Fugitive suicide faker goes to prison


WINNIPEG -- A Minnesota business magnate who faked his own suicide and snuck across the border to take up a quiet new life in Winnipeg hoping to evade years in prison was tripped up by the need to medicate his anxiety disorder, court heard Monday.

"I apologize to all of Canada for all the trouble I caused," Paul Decker, 37, also known as Travis Magdelena Scott, said after pleading guilty to possession of a loaded handgun, forgery and a Customs Act charge for failing to report to border officials.

Decker -- described as an intelligent and well-educated man who once owned a successful company providing software to the U.S. military and private business -- was handed a three-year, three-month sentence for his crimes while on the lam in Winnipeg between Sept. 7 and Dec. 22, 2011. He was credited for more than a year already spent behind bars.

In May 2011, Decker pleaded guilty and was pending sentencing in U.S. federal court to wire fraud and money laundering after defrauding an insurance company of at least $7 million through false claims, the FBI says.

That September, Minnesota sheriffs located a kayak containing a suicide note purporting to be from Decker. No body was ever found.

He secretly flew across the border in a small Piper airplane decked out with fake Nav Canada registration decals and stored it in a hangar at St. Andrews airport.

In the following months, Decker set up a new home in a downtown Winnipeg apartment -- even getting a cat -- and went about his new life, ostensibly aided by several forged IDs, Judge Wanda Garreck was told.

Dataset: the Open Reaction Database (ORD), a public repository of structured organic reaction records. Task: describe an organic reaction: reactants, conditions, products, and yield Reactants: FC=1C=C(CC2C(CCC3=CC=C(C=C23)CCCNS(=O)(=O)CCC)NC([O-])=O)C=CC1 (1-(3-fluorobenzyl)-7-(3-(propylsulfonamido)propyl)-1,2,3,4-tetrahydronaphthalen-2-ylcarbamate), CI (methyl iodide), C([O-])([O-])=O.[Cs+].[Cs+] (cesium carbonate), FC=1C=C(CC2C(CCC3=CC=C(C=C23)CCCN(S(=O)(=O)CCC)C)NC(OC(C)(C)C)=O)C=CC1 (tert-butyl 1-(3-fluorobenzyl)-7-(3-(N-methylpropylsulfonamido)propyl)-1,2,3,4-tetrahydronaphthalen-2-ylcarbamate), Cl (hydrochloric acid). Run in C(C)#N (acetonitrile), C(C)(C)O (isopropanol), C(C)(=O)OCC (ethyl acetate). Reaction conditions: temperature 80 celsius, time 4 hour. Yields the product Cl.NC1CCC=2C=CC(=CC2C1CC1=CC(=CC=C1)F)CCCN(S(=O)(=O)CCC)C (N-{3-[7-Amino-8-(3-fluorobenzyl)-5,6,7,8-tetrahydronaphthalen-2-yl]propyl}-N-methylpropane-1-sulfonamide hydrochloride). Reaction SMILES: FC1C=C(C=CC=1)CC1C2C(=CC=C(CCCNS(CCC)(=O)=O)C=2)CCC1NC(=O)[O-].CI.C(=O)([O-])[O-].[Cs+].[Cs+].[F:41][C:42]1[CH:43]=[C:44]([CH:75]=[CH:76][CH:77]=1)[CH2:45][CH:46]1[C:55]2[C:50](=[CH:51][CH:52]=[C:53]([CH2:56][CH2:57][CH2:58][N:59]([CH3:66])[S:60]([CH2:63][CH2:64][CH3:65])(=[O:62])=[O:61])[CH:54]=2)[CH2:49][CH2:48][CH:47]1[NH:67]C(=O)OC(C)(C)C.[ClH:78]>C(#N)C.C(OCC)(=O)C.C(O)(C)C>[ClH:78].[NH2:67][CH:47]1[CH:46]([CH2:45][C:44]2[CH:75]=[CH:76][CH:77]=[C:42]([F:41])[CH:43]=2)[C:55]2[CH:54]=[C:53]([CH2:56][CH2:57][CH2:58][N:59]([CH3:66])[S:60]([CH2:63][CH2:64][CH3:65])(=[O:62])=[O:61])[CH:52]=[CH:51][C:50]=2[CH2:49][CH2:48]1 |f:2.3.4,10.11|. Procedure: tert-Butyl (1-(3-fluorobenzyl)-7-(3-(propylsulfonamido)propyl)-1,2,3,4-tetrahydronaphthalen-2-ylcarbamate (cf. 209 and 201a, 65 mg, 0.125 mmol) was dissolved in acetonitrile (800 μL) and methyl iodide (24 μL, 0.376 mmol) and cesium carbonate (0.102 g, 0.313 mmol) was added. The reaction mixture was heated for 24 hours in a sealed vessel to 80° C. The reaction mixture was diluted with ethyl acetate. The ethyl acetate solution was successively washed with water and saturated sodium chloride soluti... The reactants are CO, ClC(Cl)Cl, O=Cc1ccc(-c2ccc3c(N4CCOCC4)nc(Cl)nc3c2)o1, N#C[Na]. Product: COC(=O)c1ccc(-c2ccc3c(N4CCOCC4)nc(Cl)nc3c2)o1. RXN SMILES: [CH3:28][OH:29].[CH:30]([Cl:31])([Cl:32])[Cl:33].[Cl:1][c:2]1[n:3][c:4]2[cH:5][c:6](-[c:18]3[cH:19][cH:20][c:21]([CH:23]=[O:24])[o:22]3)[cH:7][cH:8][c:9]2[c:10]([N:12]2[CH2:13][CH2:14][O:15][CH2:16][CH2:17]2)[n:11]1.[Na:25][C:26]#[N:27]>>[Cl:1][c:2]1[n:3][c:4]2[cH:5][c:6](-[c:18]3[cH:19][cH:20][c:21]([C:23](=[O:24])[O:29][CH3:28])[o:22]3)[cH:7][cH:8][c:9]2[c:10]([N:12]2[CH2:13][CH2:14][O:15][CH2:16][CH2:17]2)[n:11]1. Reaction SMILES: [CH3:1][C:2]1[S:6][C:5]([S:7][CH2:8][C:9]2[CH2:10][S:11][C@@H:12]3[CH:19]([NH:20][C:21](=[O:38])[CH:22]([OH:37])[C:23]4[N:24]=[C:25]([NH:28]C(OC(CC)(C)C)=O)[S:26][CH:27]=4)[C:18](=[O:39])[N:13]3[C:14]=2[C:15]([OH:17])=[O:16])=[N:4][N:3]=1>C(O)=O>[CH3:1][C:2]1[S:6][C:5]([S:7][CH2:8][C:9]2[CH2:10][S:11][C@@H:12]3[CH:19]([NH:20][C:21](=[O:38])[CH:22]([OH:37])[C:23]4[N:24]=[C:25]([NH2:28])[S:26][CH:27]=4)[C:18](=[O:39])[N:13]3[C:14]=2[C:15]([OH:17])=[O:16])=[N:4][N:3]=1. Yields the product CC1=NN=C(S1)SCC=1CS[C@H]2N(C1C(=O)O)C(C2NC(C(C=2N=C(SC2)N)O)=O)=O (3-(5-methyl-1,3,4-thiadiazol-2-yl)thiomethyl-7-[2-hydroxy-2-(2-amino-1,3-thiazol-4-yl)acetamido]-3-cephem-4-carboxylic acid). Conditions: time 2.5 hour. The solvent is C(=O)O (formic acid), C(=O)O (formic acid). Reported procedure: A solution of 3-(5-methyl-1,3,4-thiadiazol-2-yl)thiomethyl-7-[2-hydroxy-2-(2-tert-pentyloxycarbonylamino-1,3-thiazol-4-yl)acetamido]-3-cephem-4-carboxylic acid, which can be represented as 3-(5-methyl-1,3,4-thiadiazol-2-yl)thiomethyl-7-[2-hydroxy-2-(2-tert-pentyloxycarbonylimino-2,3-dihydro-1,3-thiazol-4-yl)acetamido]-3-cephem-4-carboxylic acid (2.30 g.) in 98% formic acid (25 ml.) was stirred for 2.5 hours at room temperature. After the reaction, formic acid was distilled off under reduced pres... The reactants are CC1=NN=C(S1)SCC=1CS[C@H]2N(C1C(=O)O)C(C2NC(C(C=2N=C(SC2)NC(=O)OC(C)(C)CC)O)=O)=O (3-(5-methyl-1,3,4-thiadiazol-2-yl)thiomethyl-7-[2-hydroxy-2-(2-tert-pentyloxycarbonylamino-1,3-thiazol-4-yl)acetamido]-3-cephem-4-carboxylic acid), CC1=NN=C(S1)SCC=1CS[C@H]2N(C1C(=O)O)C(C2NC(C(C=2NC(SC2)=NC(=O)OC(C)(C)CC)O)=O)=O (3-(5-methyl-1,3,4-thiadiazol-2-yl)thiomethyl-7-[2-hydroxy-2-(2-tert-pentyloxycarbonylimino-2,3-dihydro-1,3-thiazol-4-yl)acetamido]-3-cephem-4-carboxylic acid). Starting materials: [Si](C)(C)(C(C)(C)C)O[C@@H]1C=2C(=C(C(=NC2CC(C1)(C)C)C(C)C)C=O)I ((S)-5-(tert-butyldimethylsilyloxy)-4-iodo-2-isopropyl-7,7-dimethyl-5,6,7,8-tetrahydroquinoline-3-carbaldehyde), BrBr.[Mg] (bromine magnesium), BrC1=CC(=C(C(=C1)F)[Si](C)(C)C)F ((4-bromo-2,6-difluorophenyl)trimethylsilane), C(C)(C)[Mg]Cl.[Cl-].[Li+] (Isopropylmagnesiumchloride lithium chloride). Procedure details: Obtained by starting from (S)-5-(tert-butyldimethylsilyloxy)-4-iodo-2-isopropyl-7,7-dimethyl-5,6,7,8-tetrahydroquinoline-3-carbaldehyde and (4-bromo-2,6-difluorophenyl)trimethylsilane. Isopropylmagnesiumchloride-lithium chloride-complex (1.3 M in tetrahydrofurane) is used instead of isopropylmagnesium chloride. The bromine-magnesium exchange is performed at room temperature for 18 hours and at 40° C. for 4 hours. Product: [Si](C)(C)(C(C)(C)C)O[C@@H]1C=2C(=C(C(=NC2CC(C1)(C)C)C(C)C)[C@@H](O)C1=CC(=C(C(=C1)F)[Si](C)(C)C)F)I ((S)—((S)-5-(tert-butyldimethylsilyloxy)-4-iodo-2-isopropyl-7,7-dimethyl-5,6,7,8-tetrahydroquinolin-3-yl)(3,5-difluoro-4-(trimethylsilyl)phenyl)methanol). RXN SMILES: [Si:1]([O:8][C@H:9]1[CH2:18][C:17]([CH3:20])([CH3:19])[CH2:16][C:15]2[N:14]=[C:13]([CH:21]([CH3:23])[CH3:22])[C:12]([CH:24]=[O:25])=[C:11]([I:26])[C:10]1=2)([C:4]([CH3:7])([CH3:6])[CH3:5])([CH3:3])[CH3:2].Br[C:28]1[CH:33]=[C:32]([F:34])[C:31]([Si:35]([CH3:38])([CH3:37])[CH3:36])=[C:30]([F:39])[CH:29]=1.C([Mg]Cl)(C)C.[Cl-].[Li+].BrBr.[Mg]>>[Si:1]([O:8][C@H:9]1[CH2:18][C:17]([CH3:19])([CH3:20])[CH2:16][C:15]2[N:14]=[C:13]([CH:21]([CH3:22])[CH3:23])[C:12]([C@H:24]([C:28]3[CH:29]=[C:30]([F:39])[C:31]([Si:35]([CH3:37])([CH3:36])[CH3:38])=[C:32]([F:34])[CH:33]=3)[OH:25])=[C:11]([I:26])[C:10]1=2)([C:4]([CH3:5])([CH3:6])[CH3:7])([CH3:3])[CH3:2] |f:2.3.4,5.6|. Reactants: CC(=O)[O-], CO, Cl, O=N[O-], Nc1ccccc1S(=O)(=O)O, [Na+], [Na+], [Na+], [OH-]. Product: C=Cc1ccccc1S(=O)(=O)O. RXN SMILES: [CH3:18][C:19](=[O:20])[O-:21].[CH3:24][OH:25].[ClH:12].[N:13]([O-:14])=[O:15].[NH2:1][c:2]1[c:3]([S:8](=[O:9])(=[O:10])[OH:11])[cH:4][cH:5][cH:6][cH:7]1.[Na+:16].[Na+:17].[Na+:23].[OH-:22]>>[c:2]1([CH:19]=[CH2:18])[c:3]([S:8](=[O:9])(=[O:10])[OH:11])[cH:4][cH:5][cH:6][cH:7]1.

Cops caught up to him after he tried to obtain pills at a Pembina Highway drug store using a forged prescription and a sharp-eyed clerk grew suspicious and called it in.

Police seized several fake IDs and a loaded Colt .45-calibre pistol in a Jeep he had purchased. Cops then located many thousands in cash and gold and silver coins in his apartment, along with a stun gun, bear mace, more forged IDs and a document on how to change identities, according to the Crown.

Decker only had the pistol for protection as he was aware of Winnipeg's reputation as a "tough city," defence lawyer Eric Wach said.Decker faces the possibility of spending 30 years in a U.S. prison when he's sent back at the expiry of his current sentence.

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